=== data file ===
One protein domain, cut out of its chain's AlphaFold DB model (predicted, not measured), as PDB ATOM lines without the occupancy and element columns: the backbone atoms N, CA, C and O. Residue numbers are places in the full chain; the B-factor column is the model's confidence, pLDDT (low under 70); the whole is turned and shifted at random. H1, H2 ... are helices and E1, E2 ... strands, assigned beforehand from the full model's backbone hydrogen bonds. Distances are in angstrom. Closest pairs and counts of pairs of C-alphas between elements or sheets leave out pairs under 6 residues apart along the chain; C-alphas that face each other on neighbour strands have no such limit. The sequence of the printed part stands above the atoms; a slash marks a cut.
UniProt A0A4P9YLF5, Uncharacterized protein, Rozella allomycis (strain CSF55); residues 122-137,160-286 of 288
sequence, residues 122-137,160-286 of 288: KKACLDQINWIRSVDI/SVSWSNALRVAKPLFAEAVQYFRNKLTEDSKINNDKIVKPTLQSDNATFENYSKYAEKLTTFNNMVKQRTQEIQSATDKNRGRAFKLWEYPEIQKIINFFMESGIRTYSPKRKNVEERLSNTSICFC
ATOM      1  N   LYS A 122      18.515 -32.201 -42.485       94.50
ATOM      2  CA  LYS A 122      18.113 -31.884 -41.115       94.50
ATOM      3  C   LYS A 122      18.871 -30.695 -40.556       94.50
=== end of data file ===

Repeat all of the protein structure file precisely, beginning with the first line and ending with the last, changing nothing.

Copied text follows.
One protein domain, cut out of its chain's AlphaFold DB model (predicted, not measured), as PDB ATOM lines without the occupancy and element columns: the backbone atoms N, CA, C and O. Residue numbers are places in the full chain; the B-factor column is the model's confidence, pLDDT (low under 70); the whole is turned and shifted at random. H1, H2 ... are helices and E1, E2 ... strands, assigned beforehand from the full model's backbone hydrogen bonds. Distances are in angstrom. Closest pairs and counts of pairs of C-alphas between elements or sheets leave out pairs under 6 residues apart along the chain; C-alphas that face each other on neighbour strands have no such limit. The sequence of the printed part stands above the atoms; a slash marks a cut.
UniProt A0A4P9YLF5, Uncharacterized protein, Rozella allomycis (strain CSF55); residues 122-137,160-286 of 288
sequence, residues 122-137,160-286 of 288: KKACLDQINWIRSVDI/SVSWSNALRVAKPLFAEAVQYFRNKLTEDSKINNDKIVKPTLQSDNATFENYSKYAEKLTTFNNMVKQRTQEIQSATDKNRGRAFKLWEYPEIQKIINFFMESGIRTYSPKRKNVEERLSNTSICFC
ATOM      1  N   LYS A 122      18.515 -32.201 -42.485       94.50
ATOM      2  CA  LYS A 122      18.113 -31.884 -41.115       94.50
ATOM      3  C   LYS A 122      18.871 -30.695 -40.556       94.50